In today’s workplace the Trades’ Unions remain an important means of supporting and protecting workers, fighting for fair pay and decent working conditions. But in the 19th century the unions were faced with employers who appear inured to the fact that their workforces were dying in vast numbers.
And so it was that men like John Wilson from Uphall, a man said to look like Napoleon, took it upon himself to fight the mine owners, where he ‘held his ground pugnaciously, and would seldom submit to compromise.’
In his early life John Wilson considered entering the ministry. However, on passing a miners’ meeting in the mid-1880s he suggested a course of action they should take. Impressed by his eloquence the miners quickly appointed him their agent. On the creation of a Shale Miners’ Association he immediately set out to put the organisation on a sound footing, creating branching across the shale fields. The result of this action quickly proved effective and he won concessions and later a compromise in two strikes in 1887. His writing about these strikes can be seen in his diary.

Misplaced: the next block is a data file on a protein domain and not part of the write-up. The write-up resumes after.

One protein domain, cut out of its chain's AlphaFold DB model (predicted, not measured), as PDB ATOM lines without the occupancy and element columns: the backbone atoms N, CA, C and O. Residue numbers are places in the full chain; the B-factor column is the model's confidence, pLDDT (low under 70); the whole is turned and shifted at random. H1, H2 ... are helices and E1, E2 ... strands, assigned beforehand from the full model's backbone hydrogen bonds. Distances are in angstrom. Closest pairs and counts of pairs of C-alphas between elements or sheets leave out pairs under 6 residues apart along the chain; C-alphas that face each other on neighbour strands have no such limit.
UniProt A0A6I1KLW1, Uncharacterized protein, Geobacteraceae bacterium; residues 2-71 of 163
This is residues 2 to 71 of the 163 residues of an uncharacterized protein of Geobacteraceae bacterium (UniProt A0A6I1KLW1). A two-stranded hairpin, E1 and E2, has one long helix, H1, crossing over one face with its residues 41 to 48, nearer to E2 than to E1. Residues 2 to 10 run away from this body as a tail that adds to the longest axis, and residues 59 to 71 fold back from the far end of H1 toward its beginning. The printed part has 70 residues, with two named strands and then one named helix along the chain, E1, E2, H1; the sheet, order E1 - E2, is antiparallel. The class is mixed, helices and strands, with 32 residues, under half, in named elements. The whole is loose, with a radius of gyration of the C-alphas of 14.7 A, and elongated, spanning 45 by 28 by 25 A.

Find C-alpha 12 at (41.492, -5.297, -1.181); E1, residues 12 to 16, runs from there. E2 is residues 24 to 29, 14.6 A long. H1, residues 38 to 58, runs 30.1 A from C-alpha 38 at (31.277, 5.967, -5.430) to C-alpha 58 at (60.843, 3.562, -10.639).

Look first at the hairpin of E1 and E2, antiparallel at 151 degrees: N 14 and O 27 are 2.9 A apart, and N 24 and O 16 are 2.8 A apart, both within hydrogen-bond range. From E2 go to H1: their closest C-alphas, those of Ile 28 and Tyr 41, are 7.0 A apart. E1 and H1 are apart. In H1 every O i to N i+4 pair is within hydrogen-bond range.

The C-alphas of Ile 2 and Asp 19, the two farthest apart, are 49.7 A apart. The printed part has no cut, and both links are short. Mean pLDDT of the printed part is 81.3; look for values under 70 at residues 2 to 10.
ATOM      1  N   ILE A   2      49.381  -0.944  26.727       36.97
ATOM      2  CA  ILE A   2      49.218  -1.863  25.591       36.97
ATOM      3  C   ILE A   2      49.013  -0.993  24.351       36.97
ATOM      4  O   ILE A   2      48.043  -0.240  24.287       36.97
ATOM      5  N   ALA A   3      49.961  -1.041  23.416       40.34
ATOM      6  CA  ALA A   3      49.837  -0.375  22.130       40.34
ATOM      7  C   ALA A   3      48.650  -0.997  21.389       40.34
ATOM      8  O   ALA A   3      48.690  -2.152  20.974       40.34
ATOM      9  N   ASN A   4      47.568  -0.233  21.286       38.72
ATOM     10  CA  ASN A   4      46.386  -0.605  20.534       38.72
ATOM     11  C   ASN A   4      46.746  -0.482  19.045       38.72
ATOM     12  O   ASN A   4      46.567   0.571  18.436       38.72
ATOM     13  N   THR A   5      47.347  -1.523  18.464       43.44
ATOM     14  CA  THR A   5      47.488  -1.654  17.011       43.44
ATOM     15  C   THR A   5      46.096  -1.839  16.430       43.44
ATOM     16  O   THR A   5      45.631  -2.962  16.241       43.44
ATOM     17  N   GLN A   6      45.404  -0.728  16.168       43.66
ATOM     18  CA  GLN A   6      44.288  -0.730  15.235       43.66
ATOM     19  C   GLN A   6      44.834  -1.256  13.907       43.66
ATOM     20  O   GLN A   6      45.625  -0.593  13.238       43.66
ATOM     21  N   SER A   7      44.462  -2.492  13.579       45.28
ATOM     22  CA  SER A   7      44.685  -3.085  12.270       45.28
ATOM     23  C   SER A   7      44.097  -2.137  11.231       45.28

Aware that his ‘eloquence and power of reasoning’ was proving beneficial to the lives of the shale miners, the coal miners appointed him as their agent also.
The following years saw him take an interest in all levels of politics. He was elected to Uphall School Board, but failed in bids to become a councillor on Glasgow Town Council and an MP for Edinburgh Central.
John Wilson died in April 1912 aged 50 years. As the funeral cortege passed through Uphall on the way to the cemetery the streets were lined with hundreds of miners, businesses closed and blinds were drawn, as a mark of respect.
But whilst the work of Wilson and others like him may have alleviated the problems for the miners, and those in other industries – in 1900, 180 men were killed in Scotland’s mines, in 1930, 123, and in 1960, 38 – it certainly did not remove them. In the early-20th century workers were forced to rise up in Glasgow in an attempt to obtain better working conditions, leading to the positioning of tanks in Glasgow’s George Square. Other strikes were widespread.